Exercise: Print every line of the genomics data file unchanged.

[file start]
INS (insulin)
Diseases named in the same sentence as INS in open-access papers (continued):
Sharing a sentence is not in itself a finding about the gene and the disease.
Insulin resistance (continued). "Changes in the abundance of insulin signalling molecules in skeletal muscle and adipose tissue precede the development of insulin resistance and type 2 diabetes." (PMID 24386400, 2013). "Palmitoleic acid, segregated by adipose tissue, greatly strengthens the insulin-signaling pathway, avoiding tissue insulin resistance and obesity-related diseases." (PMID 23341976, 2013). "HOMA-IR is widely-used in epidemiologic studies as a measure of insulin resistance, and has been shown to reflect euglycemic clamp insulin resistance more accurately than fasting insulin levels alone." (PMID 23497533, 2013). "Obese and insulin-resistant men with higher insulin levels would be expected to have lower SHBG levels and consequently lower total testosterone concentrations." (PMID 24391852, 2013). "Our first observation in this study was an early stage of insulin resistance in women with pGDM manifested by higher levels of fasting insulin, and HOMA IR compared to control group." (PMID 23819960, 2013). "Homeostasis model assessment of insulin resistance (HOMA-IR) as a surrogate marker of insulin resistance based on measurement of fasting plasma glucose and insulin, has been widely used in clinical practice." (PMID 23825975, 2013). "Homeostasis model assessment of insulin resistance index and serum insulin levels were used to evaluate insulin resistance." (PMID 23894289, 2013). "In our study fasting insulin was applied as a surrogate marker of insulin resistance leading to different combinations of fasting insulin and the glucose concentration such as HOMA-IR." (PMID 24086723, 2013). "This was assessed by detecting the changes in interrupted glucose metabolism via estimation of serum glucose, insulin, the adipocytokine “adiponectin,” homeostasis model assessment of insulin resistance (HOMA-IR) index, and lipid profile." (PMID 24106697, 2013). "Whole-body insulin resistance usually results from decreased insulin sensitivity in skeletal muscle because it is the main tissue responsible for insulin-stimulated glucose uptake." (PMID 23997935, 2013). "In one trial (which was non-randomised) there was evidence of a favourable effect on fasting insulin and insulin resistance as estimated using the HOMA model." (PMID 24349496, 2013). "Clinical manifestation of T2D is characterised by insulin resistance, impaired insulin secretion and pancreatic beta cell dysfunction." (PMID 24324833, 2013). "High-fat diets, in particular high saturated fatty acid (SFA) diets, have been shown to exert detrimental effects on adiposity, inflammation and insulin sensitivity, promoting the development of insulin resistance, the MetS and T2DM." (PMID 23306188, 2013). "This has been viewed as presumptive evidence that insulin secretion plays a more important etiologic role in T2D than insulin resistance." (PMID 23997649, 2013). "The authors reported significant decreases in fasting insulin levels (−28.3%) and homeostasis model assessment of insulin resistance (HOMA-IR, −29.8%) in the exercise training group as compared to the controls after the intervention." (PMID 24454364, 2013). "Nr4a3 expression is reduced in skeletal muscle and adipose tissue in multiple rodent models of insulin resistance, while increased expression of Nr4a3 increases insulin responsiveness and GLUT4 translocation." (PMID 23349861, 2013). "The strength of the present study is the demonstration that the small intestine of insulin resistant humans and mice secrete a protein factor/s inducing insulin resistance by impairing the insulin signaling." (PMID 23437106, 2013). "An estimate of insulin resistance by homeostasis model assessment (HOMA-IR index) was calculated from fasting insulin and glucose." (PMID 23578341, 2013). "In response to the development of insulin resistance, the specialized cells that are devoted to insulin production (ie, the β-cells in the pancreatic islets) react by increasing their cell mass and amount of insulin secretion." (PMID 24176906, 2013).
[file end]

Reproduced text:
INS (insulin)
Diseases named in the same sentence as INS in open-access papers (continued):
Sharing a sentence is not in itself a finding about the gene and the disease.
Insulin resistance (continued). "Changes in the abundance of insulin signalling molecules in skeletal muscle and adipose tissue precede the development of insulin resistance and type 2 diabetes." (PMID 24386400, 2013). "Palmitoleic acid, segregated by adipose tissue, greatly strengthens the insulin-signaling pathway, avoiding tissue insulin resistance and obesity-related diseases." (PMID 23341976, 2013). "HOMA-IR is widely-used in epidemiologic studies as a measure of insulin resistance, and has been shown to reflect euglycemic clamp insulin resistance more accurately than fasting insulin levels alone." (PMID 23497533, 2013). "Obese and insulin-resistant men with higher insulin levels would be expected to have lower SHBG levels and consequently lower total testosterone concentrations." (PMID 24391852, 2013). "Our first observation in this study was an early stage of insulin resistance in women with pGDM manifested by higher levels of fasting insulin, and HOMA IR compared to control group." (PMID 23819960, 2013). "Homeostasis model assessment of insulin resistance (HOMA-IR) as a surrogate marker of insulin resistance based on measurement of fasting plasma glucose and insulin, has been widely used in clinical practice." (PMID 23825975, 2013). "Homeostasis model assessment of insulin resistance index and serum insulin levels were used to evaluate insulin resistance." (PMID 23894289, 2013). "In our study fasting insulin was applied as a surrogate marker of insulin resistance leading to different combinations of fasting insulin and the glucose concentration such as HOMA-IR." (PMID 24086723, 2013). "This was assessed by detecting the changes in interrupted glucose metabolism via estimation of serum glucose, insulin, the adipocytokine “adiponectin,” homeostasis model assessment of insulin resistance (HOMA-IR) index, and lipid profile." (PMID 24106697, 2013). "Whole-body insulin resistance usually results from decreased insulin sensitivity in skeletal muscle because it is the main tissue responsible for insulin-stimulated glucose uptake." (PMID 23997935, 2013). "In one trial (which was non-randomised) there was evidence of a favourable effect on fasting insulin and insulin resistance as estimated using the HOMA model." (PMID 24349496, 2013). "Clinical manifestation of T2D is characterised by insulin resistance, impaired insulin secretion and pancreatic beta cell dysfunction." (PMID 24324833, 2013). "High-fat diets, in particular high saturated fatty acid (SFA) diets, have been shown to exert detrimental effects on adiposity, inflammation and insulin sensitivity, promoting the development of insulin resistance, the MetS and T2DM." (PMID 23306188, 2013). "This has been viewed as presumptive evidence that insulin secretion plays a more important etiologic role in T2D than insulin resistance." (PMID 23997649, 2013). "The authors reported significant decreases in fasting insulin levels (−28.3%) and homeostasis model assessment of insulin resistance (HOMA-IR, −29.8%) in the exercise training group as compared to the controls after the intervention." (PMID 24454364, 2013). "Nr4a3 expression is reduced in skeletal muscle and adipose tissue in multiple rodent models of insulin resistance, while increased expression of Nr4a3 increases insulin responsiveness and GLUT4 translocation." (PMID 23349861, 2013). "The strength of the present study is the demonstration that the small intestine of insulin resistant humans and mice secrete a protein factor/s inducing insulin resistance by impairing the insulin signaling." (PMID 23437106, 2013). "An estimate of insulin resistance by homeostasis model assessment (HOMA-IR index) was calculated from fasting insulin and glucose." (PMID 23578341, 2013). "In response to the development of insulin resistance, the specialized cells that are devoted to insulin production (ie, the β-cells in the pancreatic islets) react by increasing their cell mass and amount of insulin secretion." (PMID 24176906, 2013).